For the past two seasons Arkansas was in the mix for a national championship and was aiming to make it a third, and as usual the offense was potent. Sophomore Christian Franklin and freshman Robert Moore were among the six regulars batting over .300 with each showing a little pop, some speed and strong defense at key up-the-middle positions. Moore in particular is the player to watch, one hailed for his slick glovework as much as his steady switch-hitting bat. The pitching staff was notably young, as weekend starters Connor Noland and Patrick Wicklander are both sophomores, although Noland is of the draft-eligible variety, and a third sophomore receiving significant innings, Caleb Bolden, is of the redshirt variety. Ten other underclassmen – five sophomores and five freshmen – were receiving looks out of the ‘pen as Coach Van Horn and his staff were trying to find the best working combination of arms.
At times we wondered if we were a year early ranking Virginia, but still feel good about that prognostication after they opened ACC play with a series win over NC State and a 14-4 record overall. Many of their key pieces are young, as each of their top four hitters – Chris Newell (.407), Zack Gelof (.349), Max Cotier (.338) and Nic Kent (.328) – are underclassmen. That quartet also represents Virginia’s starting center fielder, third baseman, second baseman and shortstop. Sophomore righthander Mike Vasil had done a really nice job grabbing the Saturday starter and making it his own behind ace Griff McGarry, as the two were especially adept at missing bats. And possibly the most exciting development was that dynamic freshman lefthander Nate Savino, who was supposed to still be a senior in high school, had made three straight starts on Sundays and seemed to be gaining arm strength, and momentum, with each appearance.
17. North Carolina State
Prior to the last week of the season NC State was undefeated, taking a perfect record to Charlottesville, Virginia where they lost their opening ACC series to the Cavaliers. Although several of the team’s stars, including ace Nick Swiney and catcher Patrick Bailey, are juniors, the team had some key underclassmen playing productive roles. Tyler McDonough had a big freshman season a year ago and picked up where he left off, slashing .354/.457/.554 while providing defensive versatility. Fellow sophomore Lucas Tresh led the team in batting (.405) with some pop of his own. Freshman Jose Torres was the most exciting development, a slick-fielding, quick-twitch shortstop who hit .333-3-13 in 17 games. Freshmen Chris Villaman and Sam Highfill proved to be two of the more dependable members on the pitching staff, with Villaman posting a 3.86 ERA as the team’s Sunday starter and Highfill being the Wolfpack’s most frequently turned to ‘pen option.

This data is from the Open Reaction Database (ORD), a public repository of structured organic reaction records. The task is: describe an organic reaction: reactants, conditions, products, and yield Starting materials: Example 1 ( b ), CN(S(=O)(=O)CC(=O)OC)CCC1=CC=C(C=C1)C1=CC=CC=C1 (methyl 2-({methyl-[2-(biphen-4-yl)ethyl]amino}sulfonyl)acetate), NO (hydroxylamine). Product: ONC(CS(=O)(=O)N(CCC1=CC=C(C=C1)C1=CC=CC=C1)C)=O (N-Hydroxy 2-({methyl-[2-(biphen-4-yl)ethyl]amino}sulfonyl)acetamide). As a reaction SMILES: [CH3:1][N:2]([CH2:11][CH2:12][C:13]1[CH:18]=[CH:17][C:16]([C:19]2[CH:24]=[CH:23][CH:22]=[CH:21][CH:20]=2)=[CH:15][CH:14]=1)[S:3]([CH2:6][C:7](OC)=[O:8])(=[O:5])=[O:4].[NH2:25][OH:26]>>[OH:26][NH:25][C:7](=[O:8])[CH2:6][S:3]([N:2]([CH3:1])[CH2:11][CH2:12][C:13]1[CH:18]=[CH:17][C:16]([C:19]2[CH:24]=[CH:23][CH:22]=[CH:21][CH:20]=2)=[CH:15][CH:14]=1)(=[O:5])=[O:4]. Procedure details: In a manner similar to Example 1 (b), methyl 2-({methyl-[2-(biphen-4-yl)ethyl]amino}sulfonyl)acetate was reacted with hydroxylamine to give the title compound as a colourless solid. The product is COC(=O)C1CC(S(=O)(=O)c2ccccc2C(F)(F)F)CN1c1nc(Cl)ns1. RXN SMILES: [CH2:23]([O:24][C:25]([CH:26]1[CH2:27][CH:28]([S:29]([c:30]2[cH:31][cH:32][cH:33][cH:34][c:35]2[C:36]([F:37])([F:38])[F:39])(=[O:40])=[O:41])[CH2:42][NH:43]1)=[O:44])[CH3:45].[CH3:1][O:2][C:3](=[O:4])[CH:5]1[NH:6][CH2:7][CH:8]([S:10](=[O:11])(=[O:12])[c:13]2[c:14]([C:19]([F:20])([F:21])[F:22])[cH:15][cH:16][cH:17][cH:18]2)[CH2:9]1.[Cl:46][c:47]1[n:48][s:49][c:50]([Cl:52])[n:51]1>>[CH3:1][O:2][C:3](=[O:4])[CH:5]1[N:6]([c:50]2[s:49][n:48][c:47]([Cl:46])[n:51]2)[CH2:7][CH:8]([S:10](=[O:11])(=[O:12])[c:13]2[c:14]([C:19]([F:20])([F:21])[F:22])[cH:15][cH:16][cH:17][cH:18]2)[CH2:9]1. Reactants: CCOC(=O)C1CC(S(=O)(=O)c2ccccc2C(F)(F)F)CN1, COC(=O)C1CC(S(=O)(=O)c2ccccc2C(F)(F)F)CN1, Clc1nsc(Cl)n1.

18. UC Santa Barbara
Although the entire Big West was somewhat of an enigma heading into the 2020 season, UC Santa Barbara quickly proved that their success from a year ago was no fluke, going 13-2 while riding an eight-game win streak with big victories over UCLA and Oregon State to end the abbreviated season. Friday ace lefthander Rodney Boone, who was coming off of a big freshman season in 2019, and Sunday righthander Michael McGreevy, are both sophomores that combined to go 4-1 with a 1.66 ERA and 57 strikeouts in 48 2/3 innings. Freshmen righthanders Alex Schrier and JD Callahan each received frequent looks and should be big parts of the Gauchos success moving forward. The everyday lineup had six sophomores take the field regularly, with catcher Mason Eng and outfielder Christian Kirtley being among the more productive, more proof as to why this UCSB program isn’t going away quietly anytime soon.
It was hard to know what the 2020 season had in store for Clemson as there were several players who really stepped up and helped propel them to early success. Look no further than ace Sam Weatherly and outfielder Kier Meredith, a pair of highly-touted recruits who hadn’t previously lived up to their lofty billing. Sophomore two-way star Davis Sharpe was really starting to come into his own on both sides of the ball as he was batting .311-4-10, leading the team in homers and slugging, while also posting a 3.93 ERA on the mound as the team’s Saturday starter. Another sophomore, catcher Adam Hackenberg, led the team in RBI (15) while batting .295 and fellow sophomore Keyshawn Askew posted a 3.55 ERA in five appearances. Freshmen Mack Anglin, Nick Clayton, Geoffrey Gilbert and Nick Hoffmann all received significant time on the mound and will keep the Tigers pitching staff formidable, along with Sharpe and Askew, heading into 2021.
20. Long Beach State